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David Taylor (North-West Leicestershire) (Lab/Co-op): Does my hon. Friend agree that the type and level of investment about which he speaks would also secure mining jobs in the midlands and elsewhere? A major coalfield around Asfordby in north-east Leicestershire has 800 million tonnes of clean coal and is waiting for investment. There is a future for coal in the United Kingdom, although we are in the last-chance saloon and the lights are being switched off.

Mr. Hughes: My hon. Friend is absolutely correct. Coal has been the fuel of the past and, with the new

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technology, it can be the fuel of the future. In fact, it could have a bright new future. We as a Government and a country should seize this opportunity and get ahead of the game with the emerging hydrogen economy that is coming this way.

4.37 pm

Mr. Steve Webb (Northavon) (LD): Earlier in the debate, reference was made to some of the Government's large-scale IT projects, and in the few moments available to me this afternoon, I want to refer to just two of them. At the start of the new parliamentary Session, I want to plead for an end to the Panglossian assurances that all is well with those IT projects and the implication that it is impertinent of us to suggest that things might be otherwise.

First, I wish to refer to the tax credits computer system. I was not at yesterday's sitting of the Public Accounts Committee, when it heard evidence from the head of the Inland Revenue and from EDS about the state of the tax credits computer, but now that the truth is coming out, it is clear that the assurances that we were given at the time that all this was a triumph and that everything was going swimmingly were very far from accurate.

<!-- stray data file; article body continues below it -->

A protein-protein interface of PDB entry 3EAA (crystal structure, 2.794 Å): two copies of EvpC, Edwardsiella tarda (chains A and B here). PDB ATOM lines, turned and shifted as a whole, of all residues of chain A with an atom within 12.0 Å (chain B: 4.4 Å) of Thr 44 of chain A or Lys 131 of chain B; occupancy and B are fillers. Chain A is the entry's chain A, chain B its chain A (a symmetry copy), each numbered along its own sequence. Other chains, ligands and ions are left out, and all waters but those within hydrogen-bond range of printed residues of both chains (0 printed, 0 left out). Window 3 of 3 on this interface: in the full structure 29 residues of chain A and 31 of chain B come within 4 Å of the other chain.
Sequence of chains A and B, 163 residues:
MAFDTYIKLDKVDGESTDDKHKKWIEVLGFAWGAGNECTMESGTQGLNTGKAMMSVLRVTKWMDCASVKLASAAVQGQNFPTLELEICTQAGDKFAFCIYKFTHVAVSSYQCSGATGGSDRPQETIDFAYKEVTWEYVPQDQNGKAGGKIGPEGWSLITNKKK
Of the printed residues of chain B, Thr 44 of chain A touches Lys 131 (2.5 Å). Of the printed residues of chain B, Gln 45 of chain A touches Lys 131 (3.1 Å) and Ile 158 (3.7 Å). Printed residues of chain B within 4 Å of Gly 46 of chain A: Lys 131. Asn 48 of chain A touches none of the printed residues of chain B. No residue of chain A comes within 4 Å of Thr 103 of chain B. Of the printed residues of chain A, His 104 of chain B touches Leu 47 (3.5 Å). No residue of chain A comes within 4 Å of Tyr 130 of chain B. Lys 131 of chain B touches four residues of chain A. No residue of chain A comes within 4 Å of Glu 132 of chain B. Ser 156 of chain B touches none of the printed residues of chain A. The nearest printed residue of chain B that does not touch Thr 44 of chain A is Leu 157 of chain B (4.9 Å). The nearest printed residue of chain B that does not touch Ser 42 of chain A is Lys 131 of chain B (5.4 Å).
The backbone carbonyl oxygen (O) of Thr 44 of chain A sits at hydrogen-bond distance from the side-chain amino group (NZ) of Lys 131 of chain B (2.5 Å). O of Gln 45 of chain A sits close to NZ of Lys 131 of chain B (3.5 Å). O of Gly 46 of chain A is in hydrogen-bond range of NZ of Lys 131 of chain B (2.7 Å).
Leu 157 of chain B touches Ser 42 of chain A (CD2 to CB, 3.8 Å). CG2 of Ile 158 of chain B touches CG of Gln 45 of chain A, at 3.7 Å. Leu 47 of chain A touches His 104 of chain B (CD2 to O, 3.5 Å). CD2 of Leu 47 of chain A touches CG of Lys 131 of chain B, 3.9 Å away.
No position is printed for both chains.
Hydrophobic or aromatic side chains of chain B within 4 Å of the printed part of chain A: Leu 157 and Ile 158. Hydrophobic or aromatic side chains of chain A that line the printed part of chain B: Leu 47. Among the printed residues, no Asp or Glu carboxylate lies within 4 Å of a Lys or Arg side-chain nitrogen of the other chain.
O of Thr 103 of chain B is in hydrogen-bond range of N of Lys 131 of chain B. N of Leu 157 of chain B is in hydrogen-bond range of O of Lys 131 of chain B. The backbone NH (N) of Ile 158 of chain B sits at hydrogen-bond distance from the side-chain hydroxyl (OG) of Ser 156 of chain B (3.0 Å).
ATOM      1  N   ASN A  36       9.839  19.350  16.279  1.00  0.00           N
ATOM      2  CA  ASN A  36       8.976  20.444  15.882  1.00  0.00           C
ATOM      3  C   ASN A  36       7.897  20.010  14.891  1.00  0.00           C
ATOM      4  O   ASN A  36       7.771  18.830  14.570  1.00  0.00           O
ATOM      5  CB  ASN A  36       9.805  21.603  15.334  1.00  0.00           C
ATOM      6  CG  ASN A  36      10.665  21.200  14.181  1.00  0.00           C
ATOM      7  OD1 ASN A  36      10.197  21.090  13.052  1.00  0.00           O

The head of the Inland Revenue, whose position must be open to question, said that the tax credit launch had gone "spectacularly wrong"—not a phrase that we have heard Ministers use in the past six months—and that the computerised payment scheme had repeatedly crashed, forcing hundreds of thousands of people who live on the breadline to wait weeks. As all hon. Members know, hundreds of thousands of emergency payments were necessary, and there is now evidence that billions of pounds may have been overpaid, again because of problems with the system.

One of the things that I find incredible is that we can have blundering and administrative error on that scale but we barely bat an eyelid any more; we just expect it. We assume that huge Government computer projects will be a shambles. Given that up to £2 billion has been mistakenly paid, it is astonishing that Ministers have not made emergency statements to apologise to the House for the poor state of play. Instead, we get press releases from the Paymaster General and others saying that everything is a triumph. Sometimes I think that I have slipped into a parallel universe where all is well. Behind the scenes, the truth is very different.